The fare is only $25, and the good news is that 3 million people living in Tennessee are eligible for the trip. Where does it lead? To the GED, the General Educational Development diploma, the equivalent of a high school diploma.
Each year, roughly 12,000 state residents drop out of high school and another 12,000 decide to pursue and achieve their GED. For many, the diploma is a ticket to increased job and educational opportunities.
"Most people want the GED for the better employment opportunities it gives them, because a lot of factories and businesses won't hire without it or a high school degree," says Beth Stapor, counselor and test coordinator at Tennessee Technological University. "They also want it because they want to enroll in college.
"And some people say they want to do it for their children. I had one man who took it three times, and actually hugged me when he passed. He said he didn't want his son to make the same mistake he did, and that he was being a better role model for having gotten his high school equivalency diploma," Stapor says.
For many, deciding to pursue the diploma marks a personal milestone. "People don't take the GED until they've gotten to a point in life where they want to better themselves," Stapor said. "It's a visible accomplishment, an achievement, and often it gives them just the boost they need to build their self confidence and go on to college or look for a better job."
Test to change Jan. 1
Test takers will soon find changes in the GED. The exam, or test battery, consists of five individual tests: writing skills, social studies, science, mathematics and a single category of literature and arts. Presently to pass the exam, individuals must achieve a total score of 225 points or an average score of 45 on individual tests with no single score below 35. Effective Jan. 1, 1997, the minimum score of 35 will increase to 40.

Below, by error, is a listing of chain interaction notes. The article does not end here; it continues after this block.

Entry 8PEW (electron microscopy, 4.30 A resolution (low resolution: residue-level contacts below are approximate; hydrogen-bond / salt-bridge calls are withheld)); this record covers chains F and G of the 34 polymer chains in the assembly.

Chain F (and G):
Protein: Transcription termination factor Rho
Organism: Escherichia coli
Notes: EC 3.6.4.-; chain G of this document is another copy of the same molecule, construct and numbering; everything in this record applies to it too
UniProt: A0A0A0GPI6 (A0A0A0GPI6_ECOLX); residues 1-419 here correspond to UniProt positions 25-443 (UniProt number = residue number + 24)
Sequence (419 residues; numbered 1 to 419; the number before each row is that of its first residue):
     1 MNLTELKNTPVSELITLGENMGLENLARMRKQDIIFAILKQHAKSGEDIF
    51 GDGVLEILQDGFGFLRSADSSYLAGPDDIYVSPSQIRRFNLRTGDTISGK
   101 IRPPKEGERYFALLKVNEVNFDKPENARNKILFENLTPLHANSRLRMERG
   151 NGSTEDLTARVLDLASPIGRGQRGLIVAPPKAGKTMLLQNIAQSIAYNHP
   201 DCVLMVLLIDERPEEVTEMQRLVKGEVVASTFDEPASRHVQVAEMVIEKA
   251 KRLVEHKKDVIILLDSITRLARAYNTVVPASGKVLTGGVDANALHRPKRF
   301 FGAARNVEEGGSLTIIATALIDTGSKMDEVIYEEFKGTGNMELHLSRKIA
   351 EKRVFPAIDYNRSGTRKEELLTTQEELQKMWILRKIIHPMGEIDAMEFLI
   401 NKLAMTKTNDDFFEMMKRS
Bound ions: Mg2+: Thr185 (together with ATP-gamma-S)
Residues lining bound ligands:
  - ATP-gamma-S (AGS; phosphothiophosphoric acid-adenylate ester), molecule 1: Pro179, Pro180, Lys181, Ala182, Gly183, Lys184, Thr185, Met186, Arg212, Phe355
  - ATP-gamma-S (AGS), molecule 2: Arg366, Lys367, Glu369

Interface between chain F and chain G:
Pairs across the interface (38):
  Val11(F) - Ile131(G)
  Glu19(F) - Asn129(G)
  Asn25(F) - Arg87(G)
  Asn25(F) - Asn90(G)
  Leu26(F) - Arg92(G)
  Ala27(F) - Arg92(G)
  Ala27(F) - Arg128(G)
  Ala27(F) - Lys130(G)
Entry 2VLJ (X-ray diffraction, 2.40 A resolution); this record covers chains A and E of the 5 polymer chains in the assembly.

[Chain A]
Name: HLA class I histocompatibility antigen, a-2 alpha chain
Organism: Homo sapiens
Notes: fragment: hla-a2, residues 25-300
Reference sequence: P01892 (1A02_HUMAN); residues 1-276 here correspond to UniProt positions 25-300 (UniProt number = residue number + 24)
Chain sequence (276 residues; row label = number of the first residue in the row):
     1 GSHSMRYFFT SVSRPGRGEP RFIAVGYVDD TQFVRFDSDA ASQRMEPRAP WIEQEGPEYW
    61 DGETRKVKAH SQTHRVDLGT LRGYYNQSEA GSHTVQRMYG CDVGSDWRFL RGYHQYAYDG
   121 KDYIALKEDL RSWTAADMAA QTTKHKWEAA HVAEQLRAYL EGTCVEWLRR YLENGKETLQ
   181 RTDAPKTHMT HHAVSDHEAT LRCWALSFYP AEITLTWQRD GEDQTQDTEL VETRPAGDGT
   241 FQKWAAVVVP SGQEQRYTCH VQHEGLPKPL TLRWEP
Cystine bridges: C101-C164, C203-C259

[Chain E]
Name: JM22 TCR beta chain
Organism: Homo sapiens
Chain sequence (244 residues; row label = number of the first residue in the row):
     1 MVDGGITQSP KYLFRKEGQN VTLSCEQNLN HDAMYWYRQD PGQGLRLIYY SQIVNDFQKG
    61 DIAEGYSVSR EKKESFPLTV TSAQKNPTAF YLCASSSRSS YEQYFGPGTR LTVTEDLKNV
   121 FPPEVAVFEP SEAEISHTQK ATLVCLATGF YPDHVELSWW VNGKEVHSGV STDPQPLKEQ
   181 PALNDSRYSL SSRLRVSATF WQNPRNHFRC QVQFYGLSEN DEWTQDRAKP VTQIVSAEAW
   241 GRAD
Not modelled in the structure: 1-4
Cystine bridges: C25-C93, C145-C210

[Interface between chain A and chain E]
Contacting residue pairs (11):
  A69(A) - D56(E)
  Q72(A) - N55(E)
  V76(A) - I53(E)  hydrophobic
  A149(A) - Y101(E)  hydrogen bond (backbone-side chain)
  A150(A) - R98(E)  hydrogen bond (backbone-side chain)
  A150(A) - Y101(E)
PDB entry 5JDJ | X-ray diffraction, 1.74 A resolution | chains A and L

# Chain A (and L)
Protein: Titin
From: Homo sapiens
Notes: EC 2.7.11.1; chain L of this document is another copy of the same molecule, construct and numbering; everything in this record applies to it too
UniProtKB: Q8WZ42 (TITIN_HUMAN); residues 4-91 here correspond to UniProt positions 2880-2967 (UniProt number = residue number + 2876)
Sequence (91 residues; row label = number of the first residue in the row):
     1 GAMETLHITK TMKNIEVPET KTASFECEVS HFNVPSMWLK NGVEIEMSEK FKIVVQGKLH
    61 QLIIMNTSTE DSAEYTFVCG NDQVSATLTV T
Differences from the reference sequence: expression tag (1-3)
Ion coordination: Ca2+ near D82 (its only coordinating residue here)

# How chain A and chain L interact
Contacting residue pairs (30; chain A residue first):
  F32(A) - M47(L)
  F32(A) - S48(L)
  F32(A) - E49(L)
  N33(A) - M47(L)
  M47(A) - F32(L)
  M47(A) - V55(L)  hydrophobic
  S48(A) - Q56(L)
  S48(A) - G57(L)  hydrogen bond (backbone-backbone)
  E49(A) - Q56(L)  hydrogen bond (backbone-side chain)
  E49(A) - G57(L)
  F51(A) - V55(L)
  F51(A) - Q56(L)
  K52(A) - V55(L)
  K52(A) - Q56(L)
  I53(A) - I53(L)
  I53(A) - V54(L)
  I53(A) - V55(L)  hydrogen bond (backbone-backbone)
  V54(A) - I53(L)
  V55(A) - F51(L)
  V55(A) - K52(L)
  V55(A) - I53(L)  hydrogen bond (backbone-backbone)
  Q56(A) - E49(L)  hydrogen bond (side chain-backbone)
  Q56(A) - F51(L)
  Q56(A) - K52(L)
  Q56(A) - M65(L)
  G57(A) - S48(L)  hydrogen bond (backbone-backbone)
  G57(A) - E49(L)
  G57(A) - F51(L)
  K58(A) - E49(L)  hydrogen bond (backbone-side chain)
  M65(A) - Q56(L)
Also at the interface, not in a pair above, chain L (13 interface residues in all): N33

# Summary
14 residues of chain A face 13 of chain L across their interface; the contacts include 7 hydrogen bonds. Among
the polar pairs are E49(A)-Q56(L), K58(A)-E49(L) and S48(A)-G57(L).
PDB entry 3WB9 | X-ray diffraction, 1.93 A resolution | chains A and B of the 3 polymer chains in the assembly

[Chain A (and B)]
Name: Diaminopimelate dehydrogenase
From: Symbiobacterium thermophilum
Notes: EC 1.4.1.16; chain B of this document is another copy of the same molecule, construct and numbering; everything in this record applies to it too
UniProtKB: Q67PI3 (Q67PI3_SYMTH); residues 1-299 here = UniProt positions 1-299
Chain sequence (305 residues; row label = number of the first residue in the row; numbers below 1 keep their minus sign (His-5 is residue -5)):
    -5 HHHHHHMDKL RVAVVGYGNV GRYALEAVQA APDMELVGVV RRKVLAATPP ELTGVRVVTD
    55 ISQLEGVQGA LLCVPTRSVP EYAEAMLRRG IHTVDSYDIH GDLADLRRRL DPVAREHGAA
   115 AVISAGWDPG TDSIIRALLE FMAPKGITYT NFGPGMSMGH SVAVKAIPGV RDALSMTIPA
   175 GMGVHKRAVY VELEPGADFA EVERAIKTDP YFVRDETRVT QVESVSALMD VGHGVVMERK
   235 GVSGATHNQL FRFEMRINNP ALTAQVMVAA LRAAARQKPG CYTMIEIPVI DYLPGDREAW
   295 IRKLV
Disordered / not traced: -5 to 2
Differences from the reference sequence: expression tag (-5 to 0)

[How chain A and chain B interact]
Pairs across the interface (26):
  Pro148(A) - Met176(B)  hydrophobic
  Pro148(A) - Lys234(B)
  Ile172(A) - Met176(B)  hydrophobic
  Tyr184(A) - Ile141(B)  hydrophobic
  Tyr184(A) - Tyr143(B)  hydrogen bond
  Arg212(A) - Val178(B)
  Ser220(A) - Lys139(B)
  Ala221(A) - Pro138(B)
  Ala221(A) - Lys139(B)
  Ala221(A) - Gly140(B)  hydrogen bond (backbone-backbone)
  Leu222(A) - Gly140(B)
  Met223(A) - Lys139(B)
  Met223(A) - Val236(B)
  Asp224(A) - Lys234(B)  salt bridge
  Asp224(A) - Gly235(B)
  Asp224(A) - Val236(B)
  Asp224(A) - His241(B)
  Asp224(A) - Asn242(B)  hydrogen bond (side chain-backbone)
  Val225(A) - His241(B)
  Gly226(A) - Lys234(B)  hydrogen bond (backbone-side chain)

"The state is raising the cut-off point because it wants to see a higher level of mastery on each test," Stapor says. "For test takers, the change simply means they need to prepare before taking the exam, which is something we tell them already."
And there are several resources available to help Tennesseans prepare. Each of the state's 95 counties offers free GED test preparation classes through the local board of education. Many are scheduled in the evenings and at other times convenient to working adults and parents. For those who'd rather study on their own, libraries and bookstores offer GED preparation manuals.
Each year about 400 people take the GED exam at Tennessee Tech. About 66 percent of them pass it on the first try. Those who don't are eligible to return and re-take individual test sections for $5 a section.
Employers should know the GED is truly equivalent to a high school diploma. The exam is administered to hundreds of high school seniors each year, as part of the exam evaluation. Only three out of four are able to pass it. In 1993, the U.S. Department of Education released a study showing literacy skills of GED graduates are virtually identical to those of traditional high school students.
"There's no question the GED is on par with a traditional high school diploma," Stapor says, "and that equivalency is recognized nationwide by employers, educators and others."
Tennessee Tech has been administering the GED since the test began in 1942. Stapor says the successes are inspiring.
"A few years ago, we had a lady who was 71 years old pass. To think about doing algebra in your 70s! We've had people who have taken the test several times. They didn't give up on their dream, and they ultimately passed. And there was a woman in her late 50s who came to me. One of her children had become a pharmacist and another an attorney, yet she was apprehensive about taking the exam. I asked her where her children got their intelligence and I encouraged her to take the test. She passed the first time. She was so excited."
For many, taking the exam is a family affair. "A lot of times, husbands and wives take it together, and we've had mothers and their sons come in," Stapor says. "In fact, one mother said she asked that her Mother's Day present be that her four children take the test, and she paid for them to do it."
Whatever the motivation, earning a GED diploma is an accomplishment to take pride in, and like most goals, it also marks a starting point that can lead in many different directions. A new job, for instance, or on to further education. The GED diploma can be the ticket to an associate's degree or other degree from one of Tennessee's many technology centers and community colleges. And GED recipients pursue four-year degrees, as well. Each year, some 11 percent of students in Tennessee's colleges and universities are GED diploma holders.
To find out more about the exam, individuals should contact their local board of education or call the Tennessee Department of Education at 615/741-2132.